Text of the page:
CHURCH BUILDING IN THE PROVINCE OF YORK.— From a statement just made up, it appears that during a period of ten years the following numbers of churches have been built and restored, or enlarged, in the various dioceses in the Northern Province: York, built 42, enlarged, &c., Ill; Durham, built 67, enlarged, &c,, 102; Carlisle, built 17, enlarged, &c., 84; Chester, built 31, enlarged, &c., 31; Liverpool. built 3, enlarged, &c., 1 Manchester, built 84, enlarged, &c., 116; Ripon, built 74, enlarged, &c.,70; Sodor and Man, built 5, enlarged, See., 3.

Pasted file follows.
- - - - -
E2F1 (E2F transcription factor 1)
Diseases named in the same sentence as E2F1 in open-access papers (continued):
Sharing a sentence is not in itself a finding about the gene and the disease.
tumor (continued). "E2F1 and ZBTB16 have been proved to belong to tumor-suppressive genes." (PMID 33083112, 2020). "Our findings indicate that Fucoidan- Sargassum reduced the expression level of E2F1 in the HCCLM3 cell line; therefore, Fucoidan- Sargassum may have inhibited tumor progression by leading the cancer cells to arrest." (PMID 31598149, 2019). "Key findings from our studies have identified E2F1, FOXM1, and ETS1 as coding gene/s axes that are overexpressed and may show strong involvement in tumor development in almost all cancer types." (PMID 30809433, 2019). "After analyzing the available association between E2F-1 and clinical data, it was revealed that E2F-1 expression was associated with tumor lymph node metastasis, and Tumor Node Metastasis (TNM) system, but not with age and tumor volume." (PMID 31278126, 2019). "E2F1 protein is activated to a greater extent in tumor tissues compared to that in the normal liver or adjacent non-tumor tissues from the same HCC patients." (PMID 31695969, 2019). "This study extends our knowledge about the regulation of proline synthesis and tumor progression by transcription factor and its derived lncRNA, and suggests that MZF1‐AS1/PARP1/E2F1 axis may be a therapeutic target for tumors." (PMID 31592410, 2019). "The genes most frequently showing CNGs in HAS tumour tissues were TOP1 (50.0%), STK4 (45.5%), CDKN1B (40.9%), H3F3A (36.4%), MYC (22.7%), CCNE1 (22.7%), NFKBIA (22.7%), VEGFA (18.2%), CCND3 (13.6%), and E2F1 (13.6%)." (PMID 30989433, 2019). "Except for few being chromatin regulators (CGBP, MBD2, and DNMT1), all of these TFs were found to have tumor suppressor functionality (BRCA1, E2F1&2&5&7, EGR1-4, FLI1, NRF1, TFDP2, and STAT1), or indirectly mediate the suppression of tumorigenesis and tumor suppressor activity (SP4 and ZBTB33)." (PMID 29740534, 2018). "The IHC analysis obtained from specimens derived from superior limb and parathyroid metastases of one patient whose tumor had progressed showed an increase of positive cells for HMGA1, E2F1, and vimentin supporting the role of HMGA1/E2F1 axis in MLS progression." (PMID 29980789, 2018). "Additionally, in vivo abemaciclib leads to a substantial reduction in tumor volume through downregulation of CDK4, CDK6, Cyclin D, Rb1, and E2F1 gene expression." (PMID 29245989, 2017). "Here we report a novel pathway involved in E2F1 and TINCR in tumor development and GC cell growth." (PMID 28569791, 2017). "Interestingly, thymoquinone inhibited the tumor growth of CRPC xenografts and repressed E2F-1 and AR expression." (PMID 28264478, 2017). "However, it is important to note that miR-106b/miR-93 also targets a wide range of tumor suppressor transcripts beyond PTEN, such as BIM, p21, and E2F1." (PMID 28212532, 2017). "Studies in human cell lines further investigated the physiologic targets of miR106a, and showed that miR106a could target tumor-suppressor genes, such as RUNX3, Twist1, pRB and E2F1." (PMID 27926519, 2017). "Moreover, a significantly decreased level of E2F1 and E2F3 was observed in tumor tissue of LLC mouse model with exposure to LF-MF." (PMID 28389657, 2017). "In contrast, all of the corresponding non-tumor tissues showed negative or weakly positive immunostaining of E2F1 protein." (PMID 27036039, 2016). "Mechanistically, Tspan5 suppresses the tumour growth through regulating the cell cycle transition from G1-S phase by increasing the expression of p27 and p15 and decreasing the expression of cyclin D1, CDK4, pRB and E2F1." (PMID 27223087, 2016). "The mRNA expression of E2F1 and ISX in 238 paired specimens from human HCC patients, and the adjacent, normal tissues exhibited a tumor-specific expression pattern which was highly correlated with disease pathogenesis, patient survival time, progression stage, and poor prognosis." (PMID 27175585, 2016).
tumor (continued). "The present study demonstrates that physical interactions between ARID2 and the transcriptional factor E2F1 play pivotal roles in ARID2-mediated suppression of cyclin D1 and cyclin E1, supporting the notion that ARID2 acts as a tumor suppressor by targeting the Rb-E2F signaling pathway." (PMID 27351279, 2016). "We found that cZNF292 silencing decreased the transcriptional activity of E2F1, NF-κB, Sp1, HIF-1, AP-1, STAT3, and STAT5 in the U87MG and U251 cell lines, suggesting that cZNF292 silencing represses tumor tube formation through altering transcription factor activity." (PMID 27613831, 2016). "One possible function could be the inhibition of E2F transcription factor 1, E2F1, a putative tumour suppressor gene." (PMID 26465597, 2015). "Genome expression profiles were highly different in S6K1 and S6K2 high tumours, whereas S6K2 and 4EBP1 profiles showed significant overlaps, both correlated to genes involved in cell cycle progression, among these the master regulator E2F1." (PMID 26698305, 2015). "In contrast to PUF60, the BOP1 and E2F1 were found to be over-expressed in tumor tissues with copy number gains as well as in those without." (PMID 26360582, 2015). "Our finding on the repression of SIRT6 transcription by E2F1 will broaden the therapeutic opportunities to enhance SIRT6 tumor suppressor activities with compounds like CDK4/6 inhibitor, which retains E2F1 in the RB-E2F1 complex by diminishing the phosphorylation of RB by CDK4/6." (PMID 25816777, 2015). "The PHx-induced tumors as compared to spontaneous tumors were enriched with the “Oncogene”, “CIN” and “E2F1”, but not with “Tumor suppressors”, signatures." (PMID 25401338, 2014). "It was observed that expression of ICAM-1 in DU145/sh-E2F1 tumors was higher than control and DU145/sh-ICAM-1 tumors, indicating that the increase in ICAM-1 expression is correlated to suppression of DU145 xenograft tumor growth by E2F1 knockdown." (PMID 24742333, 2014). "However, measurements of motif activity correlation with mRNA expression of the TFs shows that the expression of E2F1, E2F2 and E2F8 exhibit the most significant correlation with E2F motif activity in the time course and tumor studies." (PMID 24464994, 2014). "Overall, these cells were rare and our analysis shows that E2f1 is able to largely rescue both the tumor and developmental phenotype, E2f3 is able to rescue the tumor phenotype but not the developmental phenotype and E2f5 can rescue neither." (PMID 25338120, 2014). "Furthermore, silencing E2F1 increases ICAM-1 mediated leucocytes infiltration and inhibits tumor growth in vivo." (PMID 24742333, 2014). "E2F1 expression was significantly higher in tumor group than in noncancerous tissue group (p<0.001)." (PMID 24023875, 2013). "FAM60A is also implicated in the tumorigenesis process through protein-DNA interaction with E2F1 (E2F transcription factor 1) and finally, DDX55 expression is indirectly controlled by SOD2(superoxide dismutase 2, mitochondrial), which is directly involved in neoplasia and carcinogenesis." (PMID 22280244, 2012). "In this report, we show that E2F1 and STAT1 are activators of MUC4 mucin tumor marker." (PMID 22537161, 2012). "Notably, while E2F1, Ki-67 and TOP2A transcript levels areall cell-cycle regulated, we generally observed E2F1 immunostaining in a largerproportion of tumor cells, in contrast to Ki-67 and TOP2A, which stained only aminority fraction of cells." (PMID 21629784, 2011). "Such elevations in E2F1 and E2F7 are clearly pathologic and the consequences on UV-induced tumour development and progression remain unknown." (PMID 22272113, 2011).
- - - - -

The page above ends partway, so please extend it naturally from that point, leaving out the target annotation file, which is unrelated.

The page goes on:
THE SOUDAN EXPEDITION. Under date Souakim, March 23, the correspondent of the Times writes: Yesterday General Stewart, with the 19th Hussars and the Mounted Infantry, went out to reconnoitre on the Berber road. The force started at 3 a.m.: and by dawn had reached Otao, the next wells beyond Handoub. Here no one was visible, though tho traces of recent fires showed that the natives habit- ually frequented the wells. Proceeding onwards, after a short halt, the party perceived two or three natives, scattered on the hill tops, who at once fled. After a three hours' ride the General reached Tambouk, where the water was plentiful and good- perhaps the best we have yet found beyond Souakim. In the neighbourhood were many of the natives, who had been watering their camels, but who fled oa our approach. Our guides (the sons of the Sheikh Mahomet Ali) fetched the natives back, and the General reassured them, through his interpreters, telling them that if they came to the camp they would be well treated and rewarded. These men appeared to be well-disposed. As the next wells were in a village nineteen miles distant from Tambouk it was impossible to proceed further, and therefore, after an hour's halt, the force returned to Handoub. On repassing Otao, we found there a number of the natives, with their women, children, and flocks of sheep and goats. Their chief, when questioned, professed an intention of accom- panying us to the zariba, to visit the Sheikh Morghani. Before reaching the camp, we saw more natives, who however, held aloof from us in fear. On Friday night a strange caravan reached the camp at Handoub, consisting of a number of negroes, among them two women, one with a baby two or three days old. The leader of this party, who copM speak a little Arabic, stated that they had come from a place, or country, called Cocotina; that they h. rl marched through Kordofan, Darfour, and vari a other districts, coming in the last instance I Berber, and that they had on no occasion been molested. He added that 200 more of the party were one day's journey behind. He knew nothing of the country through which he had passed, and the few names elicited from him were only obtained with great difficulty. Whether this man is a dealer with a band of slaves or the chief of a party of pilgrims has not yet been determined. The Sheikh Mahomet Ah, who is still at General Stewart's zariba, daily prophesies that a great chief, with numerous followers, will arrive on the morrow to tender his submission. The promised sheikh &f course never comes, and meanwhile Mahomet and his followers are feeding on the best fare and making daily demands for money and presents. This sheikh, who is an arrant impostor, has really little or no power among the tribes, though he formerly possessed some influence over the other sheikhs. He has shown ne himself all along ready to side with the winning parcy, while keeping on good terms with both sides. A new camp was formed to-day at a position between Handoub and Tamasi, and consequently in the direction of the village of Tamanieb, where Osman Digma's camp is situate. The Gordon Highlanders marched there to-day, accompanied by some men of the 19th Hussars and the Mounted Infantry, and formed a new zariba, entrenching the camp. They were afterwards joined by a company of the Royal Irish Fusiliers from Souakim. The Engineers are distributed partly at Souakim and partly at Handoub, where are stationed Captain Dorward and Wood (both well).